Increase in number of Shropshire Council incidents reported to Health and Safety Executive
The number of Shropshire Council incidents that were reported to the Health and Safety Executive increased this year.
The number of incidents reportable to the HSE for employees and non-employees increased in 2017-18 compared to 2016-17.
But the number of minor accidents fell compared to the year before.
The new data has come from an annual report on health and safety performance for 2017-2018, which is set to go to Shropshire Council's cabinet meeting next week.
The report says: "Good progress has been made during 2017/2018 on managing health and safety across the council.
"Reportable employee accidents to the Health and Safety Executive (HSE) have increased and minor accidents have decreased compared to last year’s figures.
"Benchmarking with other unitary councils show that Shropshire Council performs well in terms of accident statistics.
"Service areas and the health and safety team work well together. The council continues to maintain a good relationship with the HSE."
The number of incidents reportable to the HSE for employees has increased from 12 to 16, and from seven to 10 for non-employees.
Of the employee incidents, eight were slips, trips and falls, three were related to manual handling, two were physical violence, and there was one incident relating to a collision, a fall from height and impact injury.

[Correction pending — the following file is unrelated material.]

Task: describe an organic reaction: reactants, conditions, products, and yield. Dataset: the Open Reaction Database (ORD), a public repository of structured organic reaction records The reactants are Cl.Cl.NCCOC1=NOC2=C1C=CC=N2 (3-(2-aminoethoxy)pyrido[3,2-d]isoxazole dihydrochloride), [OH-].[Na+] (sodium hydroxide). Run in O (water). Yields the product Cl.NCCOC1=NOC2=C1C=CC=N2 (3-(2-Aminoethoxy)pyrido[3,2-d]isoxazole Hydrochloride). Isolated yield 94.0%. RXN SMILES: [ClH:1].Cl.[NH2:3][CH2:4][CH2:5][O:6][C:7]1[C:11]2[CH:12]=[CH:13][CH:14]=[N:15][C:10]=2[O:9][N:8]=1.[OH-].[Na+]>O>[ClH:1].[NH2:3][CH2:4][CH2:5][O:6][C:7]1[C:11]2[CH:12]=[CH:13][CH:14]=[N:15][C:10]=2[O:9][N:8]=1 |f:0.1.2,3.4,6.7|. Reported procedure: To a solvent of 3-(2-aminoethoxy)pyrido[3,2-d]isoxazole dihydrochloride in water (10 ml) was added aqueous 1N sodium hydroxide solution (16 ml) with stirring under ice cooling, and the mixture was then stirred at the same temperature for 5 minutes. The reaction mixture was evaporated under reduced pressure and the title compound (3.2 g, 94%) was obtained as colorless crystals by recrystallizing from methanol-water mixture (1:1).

This year, Shropshire Council had 693 accidents in total, comprising 27 RIDDORS (Reporting of Injuries, Diseases and Dangerous Occurrences Regulations 2013), 549 minor accidents and 114 near-misses. The previous year’s figure was 797.
Of the 549 minor accidents reported, 301 were to employees, 63 to service users, 27 to visitors, and 149 to pupils. The remainder were low numbers in the categories ‘contractor’, ‘agency staff’, ‘trainees’, ‘volunteers’ and ‘work experience'.
The previous year there were 635 minor accidents reported in total.
The main causes of the minor injuries to employees were 113 violent incidents. This has slightly increased from last year, as there were 103.
The report adds: "The remaining incidents related to the behaviour of pupils in mainstream schools and incidents reported by staff working operationally in areas such as parking warden services, housing options, benefits, and customer services.
"The customer services hubs where many of these services are based had a number of incidents this year, and remedial action has been undertaken using security, additional police presence and layout advice from crime protection to minimise these. Some additional security has been deployed at these sites also.
"Management of violence and aggression training is available at differing skill levels to deal with actual and potential violence and aggression. The majority of this training is job specific and tailored to manage the challenging behaviour of pupils and service users.
"Personal safety training is also available to raise awareness of avoiding and managing violence."